Corrections secretary


Ex-city jail warden held Cabinet post 3 years

July 01, 2008|By Jacques Kelly | Jacques Kelly,Sun Reporter

Gordon C. Kamka's philosophy of prison reform earned him enemies. As Maryland's corrections secretary, he played down lockups and spoke out for community halfway houses and education for the incarcerated.

He held a state Cabinet seat for three controversy-filled years before resigning in 1981. He died last week at his Parkville home at age 68. His stepmother, Betty Kamka, said she found him dead Wednesday at his apartment. She said he had been treated for prostate cancer, but a cause of death had not been determined yesterday.

"He was a guy who took a chance on people," said Marvin Robbins, a friend and former executive director of the Inmate Grievance Office. "He believed they could do better in life."

FOR THE RECORD - An obituary published yesterday for Gordon C. Kamka, who was warden of the old Baltimore City Jail and secretary of the Maryland Department of Public Safety and Correctional Services in the 1970s and early 1980s, gave an incorrect date for services. They were held yesterday.
The Sun regrets the error.

Mr. Kamka was a criminal justice consultant until his death - and according to his resume, he had inspected more than 400 jails and prisons in the U.S., Canada and Europe.

He had been warden of the old Baltimore City Jail from 1973 to 1979. He was secretary of the Maryland Department of Public Safety and Correctional Services from 1979 to 1981.

Born in Baltimore and raised on Gough Street, he was a 1958 graduate of City College and was a quarterback on the football team. He earned a bachelor's degree in psychology at the University of Maryland, College Park and a master's degree from the State University of New York.

A captain in the Army during the Vietnam War, he received the Bronze Star for "directing his troops during persistent enemy rocket attacks at the Da Nang Air Base."

A 1973 Sun profile, written when he had just been named the warden of the Baltimore City Jail, described him as "a complex composite of a careful, methodical and seemingly unflappable military man and an urbane intellectual who studied psychology and spends considerable time at lectures and concerts."

"Gordon was a charismatic leader, an excellent advocate for what he wanted to see done," said Nevett Steele Jr., an attorney who lives in Glyndon. "He felt it was important to train, educate and prepare inmates for release so they would have a trade. Until the time of his death, he continued to be a force in correction issues throughout the country."

After six years at the Baltimore post, Gov. Harry R. Hughes chose Mr. Kamka as state corrections secretary. Mr. Kamka, who faced a federal order to reduce prison overcrowding, soon encountered criticism as he advocated smaller, community-based prisons, work-release and early-release programs.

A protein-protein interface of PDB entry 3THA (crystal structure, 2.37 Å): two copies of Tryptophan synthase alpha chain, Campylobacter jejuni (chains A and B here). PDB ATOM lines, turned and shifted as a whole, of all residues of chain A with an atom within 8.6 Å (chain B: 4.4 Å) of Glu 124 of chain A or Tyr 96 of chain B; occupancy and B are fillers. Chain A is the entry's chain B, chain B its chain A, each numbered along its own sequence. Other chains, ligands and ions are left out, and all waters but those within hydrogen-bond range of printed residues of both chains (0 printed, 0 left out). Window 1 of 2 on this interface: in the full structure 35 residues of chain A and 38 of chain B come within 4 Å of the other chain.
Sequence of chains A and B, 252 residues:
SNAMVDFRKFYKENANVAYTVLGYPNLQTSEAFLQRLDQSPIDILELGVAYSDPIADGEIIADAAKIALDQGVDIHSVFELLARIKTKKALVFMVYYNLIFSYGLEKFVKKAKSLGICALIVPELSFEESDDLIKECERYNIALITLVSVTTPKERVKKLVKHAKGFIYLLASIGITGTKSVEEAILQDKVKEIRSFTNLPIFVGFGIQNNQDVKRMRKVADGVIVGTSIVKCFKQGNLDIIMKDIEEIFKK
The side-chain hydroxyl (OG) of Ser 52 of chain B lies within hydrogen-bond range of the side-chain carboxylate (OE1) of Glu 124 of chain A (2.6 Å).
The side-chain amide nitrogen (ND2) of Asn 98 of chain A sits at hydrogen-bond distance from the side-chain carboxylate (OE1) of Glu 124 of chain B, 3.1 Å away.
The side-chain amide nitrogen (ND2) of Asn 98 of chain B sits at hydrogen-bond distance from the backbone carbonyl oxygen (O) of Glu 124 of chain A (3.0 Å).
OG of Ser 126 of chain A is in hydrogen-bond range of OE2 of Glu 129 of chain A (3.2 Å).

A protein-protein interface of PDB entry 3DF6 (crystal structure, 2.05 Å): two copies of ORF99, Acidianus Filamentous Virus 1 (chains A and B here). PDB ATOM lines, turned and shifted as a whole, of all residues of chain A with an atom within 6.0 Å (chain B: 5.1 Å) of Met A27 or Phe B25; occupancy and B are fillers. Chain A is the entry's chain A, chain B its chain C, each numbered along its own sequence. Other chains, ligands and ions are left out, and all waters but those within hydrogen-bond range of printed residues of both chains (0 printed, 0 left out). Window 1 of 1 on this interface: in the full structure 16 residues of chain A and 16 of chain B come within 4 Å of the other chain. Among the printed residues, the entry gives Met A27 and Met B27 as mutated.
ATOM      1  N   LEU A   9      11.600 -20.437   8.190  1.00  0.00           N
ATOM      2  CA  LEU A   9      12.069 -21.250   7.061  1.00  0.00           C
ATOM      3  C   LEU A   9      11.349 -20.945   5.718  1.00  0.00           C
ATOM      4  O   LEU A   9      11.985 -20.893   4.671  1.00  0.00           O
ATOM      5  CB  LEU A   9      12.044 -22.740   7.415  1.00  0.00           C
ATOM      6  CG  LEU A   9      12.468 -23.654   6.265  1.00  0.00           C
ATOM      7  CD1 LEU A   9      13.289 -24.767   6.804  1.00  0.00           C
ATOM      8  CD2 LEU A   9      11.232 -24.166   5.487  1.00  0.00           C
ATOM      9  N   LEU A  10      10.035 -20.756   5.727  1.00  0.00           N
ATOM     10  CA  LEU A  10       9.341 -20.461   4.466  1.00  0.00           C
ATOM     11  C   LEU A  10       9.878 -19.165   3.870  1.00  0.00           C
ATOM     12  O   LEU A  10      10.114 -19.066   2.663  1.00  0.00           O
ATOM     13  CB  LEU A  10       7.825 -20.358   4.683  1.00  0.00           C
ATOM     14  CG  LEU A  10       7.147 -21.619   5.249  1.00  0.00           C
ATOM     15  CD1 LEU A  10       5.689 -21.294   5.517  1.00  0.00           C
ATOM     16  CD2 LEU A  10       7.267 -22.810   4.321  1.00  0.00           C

By 1981, he had replaced 11 of 13 prison wardens and cut the prison population to 7,500, but his liberal policies infuriated members of the state legislature, as well as Baltimore police Commissioner Donald D. Pomerleau and William Swisher, the Baltimore state's attorney.

In what at the time was seen as a highly publicized retaliatory move, Mr. Pomerleau and Mr. Swisher arrested 27 inmates who had been released for part of the day, some to take classes outside the minimum-security Brockbridge Correctional Facility. The officials said they wanted to show that Mr. Kamka was allowing dangerous people out into the community for part of the day.

The allegation was that prisoners Mr. Kamka was letting out of prison were committing crimes ranging from prison escape to murder. Escape charges against 20 of the inmates were dismissed by Circuit Judge Robert M. Bell, who is now the chief judge of the Maryland Court of Appeals.

"The controversy here is a dramatic example of a national debate between those who believe in punishment and building more jails and those who favor alternatives to incarceration because they believe that imprisonment alone will not affect crime," a 1982 article in The New York Times said.

Mr. Kamka resigned as corrections secretary in 1981, days after the arrest of the 27 inmates. A Sun article noted that his penal philosophy had become a "albatross" on the Hughes administration.

"Gordon was a very progressive prison official," Mr. Hughes said yesterday. "I think he was misunderstood by the legislature. It was a time when there was a lot of hysteria about prison riots."

Mr. Kamka set up a consulting business and became an expert witness on prisons. He worked in Texas, Connecticut and West Virginia, where he also had a farm and raised goats.

Throughout his life Mr. Kampa competed in numerous marathons. He also snowboarded, skied and rafted.

"He had an energy and optimism about him," said Thomas Gilmore, a friend and colleague from Philadelphia. "He was relentlessly upbeat. He had an amazing amount of humanness. He championed the rights of everybody."

Mr. Kamka had some personal setbacks. In 1997, he served 60 days in a jail in West Virginia for setting fire to his car and his girlfriend's clothes in what the Associated Press described then as an "alcohol-fueled rage."

Services will be held at 11 a.m. tomorrow at the Lassahn Funeral Home, 11750 Belair Road in Kingsville.

Survivors include two sons, Brandt Kamka of Baltimore and Christian Kamka of Lake Mary, Fla.; two daughters, Thanh Ashman of Looneyville, W.Va., and Caitlin Downey Kamka of Charleston, W.Va.; a brother, Roger Kamka of Middle River; and five grandchildren. His marriages to Joyce Anderson and Mary Downey ended in divorce.

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